The cowl or habit was an ankle-length garment. It was worn while a monk worked and for general everyday wear. In the early Middle Ages, cowls had open sides that tied shut if the monk so wished. The sleeves on the cowl varied in length:
Cowls had a hood attached as well. When reading primary sources, it is important to keep in mind the meaning of the word “cowl” shifted over the centuries. At one point it referred to the entire garment. Later on, cowl was synonymous with a separate hood.
This garment was also about ankle length and had a hood. Unlike the cowl, a frock only had long sleeves. Frocks were only worn on special occasions. Like the cowl, a frock is also called a habit. A monk would never wear a cowl and a frock together.
The scapular was a rectangular piece of cloth. There was a hole in the middle for the monk’s head. Once a monk put his head into the scapular, the fabric would go down to his ankles both in the back and front.
A monk’s hood went through the neck hole so it wasn’t underneath the scapular. It was similar to an apron. When a monk wore a belt over it, the scapular was used as a handy pouch to hold tools and other daily items a medieval monk might need during the day.
The Rule of Saint Benedict allowed belts. Franciscans wore rope belts called cinctures.
A medieval monk wore a riding cloak when traveling long distances. Depending on the fabric, the riding cloak could be black, brown, or grey. In theory, a monk only wore somber colors. In practice, medieval monks owned riding cloaks with colorful striped linings. This was frowned upon.
Medieval monks owned different kinds of shoes for different seasons and time of day. If a monk lived in a colder climate, they owned a pair of lined shoes for the winter and unlined shoes for the summer. Medieval monks owned slippers to wear at night.
A medieval monk wore clothes under his outerwear for modesty and practical reasons. While The Rule of Saint Benedict forbade monks from wearing underclothes in their monastery, the text made it clear that monks had to wear underwear while out in public. This was to avoid any embarrassing wardrobe malfunctions that might come about thanks to a gust of wind or a freak accident. There was a lot of discourse over wearing underwear.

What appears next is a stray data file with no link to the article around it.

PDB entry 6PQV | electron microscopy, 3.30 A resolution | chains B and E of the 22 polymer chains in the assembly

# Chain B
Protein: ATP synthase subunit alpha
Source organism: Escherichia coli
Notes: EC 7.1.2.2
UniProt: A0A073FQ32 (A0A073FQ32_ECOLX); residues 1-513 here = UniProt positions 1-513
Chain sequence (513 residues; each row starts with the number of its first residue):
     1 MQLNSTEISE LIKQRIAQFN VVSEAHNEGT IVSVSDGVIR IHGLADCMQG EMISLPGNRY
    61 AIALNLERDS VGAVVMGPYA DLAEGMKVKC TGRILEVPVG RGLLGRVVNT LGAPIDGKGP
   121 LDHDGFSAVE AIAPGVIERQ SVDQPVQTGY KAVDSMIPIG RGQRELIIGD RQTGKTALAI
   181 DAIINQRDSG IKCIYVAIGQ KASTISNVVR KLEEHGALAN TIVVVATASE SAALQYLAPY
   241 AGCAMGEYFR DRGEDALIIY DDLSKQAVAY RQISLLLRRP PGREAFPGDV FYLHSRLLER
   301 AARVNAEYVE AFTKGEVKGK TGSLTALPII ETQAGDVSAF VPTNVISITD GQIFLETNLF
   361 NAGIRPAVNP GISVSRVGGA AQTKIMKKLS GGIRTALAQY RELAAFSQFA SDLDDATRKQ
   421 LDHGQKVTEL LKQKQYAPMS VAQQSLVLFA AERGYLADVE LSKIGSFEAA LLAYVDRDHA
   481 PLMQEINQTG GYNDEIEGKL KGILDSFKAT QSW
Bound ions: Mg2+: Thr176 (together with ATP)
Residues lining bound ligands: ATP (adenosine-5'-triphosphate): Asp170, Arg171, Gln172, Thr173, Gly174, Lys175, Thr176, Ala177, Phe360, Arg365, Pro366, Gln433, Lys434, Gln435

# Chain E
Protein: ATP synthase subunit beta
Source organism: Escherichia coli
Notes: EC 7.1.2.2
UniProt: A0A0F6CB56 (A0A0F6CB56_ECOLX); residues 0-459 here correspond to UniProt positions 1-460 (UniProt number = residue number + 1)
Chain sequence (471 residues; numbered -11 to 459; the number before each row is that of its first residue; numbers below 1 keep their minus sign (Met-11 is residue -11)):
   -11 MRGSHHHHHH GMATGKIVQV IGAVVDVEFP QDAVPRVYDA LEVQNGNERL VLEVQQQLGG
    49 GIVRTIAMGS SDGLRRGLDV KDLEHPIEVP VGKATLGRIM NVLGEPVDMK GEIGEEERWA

Medieval monks wore other types of underclothes as well. What he wore under his habit depended on the year he lived, the climate of the area he lived in, and what order he was a part of.
In the Middle Ages, underwear was also referred to as drawers and braies. Typically they were made out of linen. A medieval monk’s underwear had different cuts depending on the monastery. As long as the medieval monk was not a Cistercian, he wore underwear. If he was, he did not. Cistercians were mocked for this fashion choice.
Socks were also called hose and stockings. They were made out of linen.
For Anglo-Saxon monks, tunics were white, floor-length garments with tight sleeves. Later on, monks at Westminster wore black tunics. Over time tunics became tighter and shorter until regulations were made preventing that.
How Did Medieval Monks Tell Which Habit Belonged to Which Monk?
Because medieval monks wore similar clothes, steps were taken to avoid confusion over which habit belonged to who. Unless a monk was particularly tall, short, fat, or thin the habits looked very similar.
To avoid confusion, the monks marked their clothes with their names. For most clothes they wrote their names in ink somewhere on it. For underwear, a monk embroidered his name on them. They did this because underwear was washed much more often than the woolen habit.
What a medieval monk wore depended on a variety of factors. The monk’s clothing had a practical purpose and a symbolic meaning. It is similar to modern day clothing. In the 21st century we wear clothes to cover our bodies and keep us warm, but we also wear clothes to announce our status to the world.
Forging, Jeffrey, and Jeffrey Singman. “Monastic Life.” Daily Life in Medieval Europe, Greenwood Press, 1999, pp. 139–170. (This book can be found here on Google Books. It can also be accessed on ProQuest Ebook Central.)